In Visconti’s portrayal the question of whether Ludwig was mad—debated in his lifetime and ever after—becomes moot. Chapter by relentless chapter, Ludwig ever so gradually descends into a condition of dissolute nihilism as a necessary consequence of passions and convictions he will not and cannot subdue.
     The triumph of this reading is that it’s not predicated on unwanted royal duties; Visconti is reflecting on contradictions inherent in the human condition: Wagner’s incessant theme. He has discovered in Ludwig a true embodiment of the Wagnerian pariah. He has transformed Ludwig’s story into a veritable Wagner homage. The charged psychological/existential topic, the glacial pacing (the opening coronation sequence lasts fully 15 minutes), the luxuriance and amplitude—all this is what makes Ludwig a Wagnerian film, the most remarkable of its species I have ever encountered.
    Ludwig becomes a solitary figure of numbing pathos. Concomitantly, Trevor Howard’s Wagner, in this full-length cut, is not the usual cartoon cad. There is nothing monstrous about him. Things Wagner said and did are (for once) plausibly enacted. He cavorts on the floor with his big dog. He honestly adores and admires the king—and also shrewdly critiques him behind his back. He paternally grasps the young man’s predicament. And he knows when he must dissimulate.
    Even Ludwig’s enemies—the courtiers for whom Wagner’s genius was a pernicious myth; the doctors and diplomats who conspired to declare Ludwig mad—are quite believably depicted. They are mere mortals, confronting factors they cannot glean.
    Too much critical commentary about Ludwig fastens on the scenery. But it is magnificent. Visconti so poetically renders one of Ludwig’s iconic nighttime sleigh rides—the white horses, the pristine snow, the lanterns and footmen in livery—that it nearly stops the show. The film’s visual peak is (of course) the Venus grotto at Schloss Linderhof. It is a measure of Visconti’s empathy that Ludwig’s entrance in his swan boat, and his feeding of the royal swans, heartbreakingly transcends any hint of camp. (You’ll find a pertinent clip here.)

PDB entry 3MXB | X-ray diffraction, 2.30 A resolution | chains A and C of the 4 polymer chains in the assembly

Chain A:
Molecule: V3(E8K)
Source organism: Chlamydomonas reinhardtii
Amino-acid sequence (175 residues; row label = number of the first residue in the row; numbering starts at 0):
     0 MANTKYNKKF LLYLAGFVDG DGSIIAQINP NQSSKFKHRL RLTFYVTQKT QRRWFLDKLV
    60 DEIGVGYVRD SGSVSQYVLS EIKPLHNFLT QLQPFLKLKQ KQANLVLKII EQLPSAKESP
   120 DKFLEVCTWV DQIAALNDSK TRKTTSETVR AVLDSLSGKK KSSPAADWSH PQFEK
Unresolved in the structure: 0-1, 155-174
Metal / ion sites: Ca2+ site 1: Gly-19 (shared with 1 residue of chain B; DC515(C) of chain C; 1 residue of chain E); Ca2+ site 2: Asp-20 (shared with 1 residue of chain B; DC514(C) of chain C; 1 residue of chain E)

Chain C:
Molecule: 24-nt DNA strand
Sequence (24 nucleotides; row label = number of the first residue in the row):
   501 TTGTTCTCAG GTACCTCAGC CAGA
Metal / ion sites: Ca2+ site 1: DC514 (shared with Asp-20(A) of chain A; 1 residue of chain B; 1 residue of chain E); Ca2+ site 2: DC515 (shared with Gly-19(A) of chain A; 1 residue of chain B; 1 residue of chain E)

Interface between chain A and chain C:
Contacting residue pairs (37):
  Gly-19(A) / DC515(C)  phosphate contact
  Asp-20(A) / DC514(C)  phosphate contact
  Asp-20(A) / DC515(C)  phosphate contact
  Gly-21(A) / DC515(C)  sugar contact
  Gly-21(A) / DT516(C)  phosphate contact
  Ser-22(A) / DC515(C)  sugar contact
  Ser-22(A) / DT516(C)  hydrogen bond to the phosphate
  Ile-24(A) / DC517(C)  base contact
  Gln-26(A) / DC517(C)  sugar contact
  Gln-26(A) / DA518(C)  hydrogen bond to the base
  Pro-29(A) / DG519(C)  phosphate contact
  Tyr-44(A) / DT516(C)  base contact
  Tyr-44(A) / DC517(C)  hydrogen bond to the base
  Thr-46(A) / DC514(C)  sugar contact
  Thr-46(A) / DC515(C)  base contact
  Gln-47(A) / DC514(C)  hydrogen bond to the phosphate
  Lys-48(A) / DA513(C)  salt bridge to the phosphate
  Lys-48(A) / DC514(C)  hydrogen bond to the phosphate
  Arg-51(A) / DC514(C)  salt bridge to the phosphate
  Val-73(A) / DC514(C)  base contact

Both these vignettes are accompanied by “The Song to the Evening Star” (sans voice) from Wagner’s Tannhäuser. Visconti’s musical masterstroke is to interpolate Wagner’s then little-known A-Flat Major Elegy for piano as a theme song; it strikes a searing intimate note.
    I almost forgot. There’s a star-turn—Romy Schneider as Ludwig’s cousin, Elisabeth of Austria. Visconti treats her rejection of Ludwig’s early affections as a key to his travails. Near the end, she attempts to see him and is maniacally rebuffed. This nonencounter, played to strains of Tristan, is nearly a gloss on the opera’s ending, but with a different outcome. It works.
    And here — as a P. S. — is a pertinent chunk from my book-in-progress “Understanding Wagner”: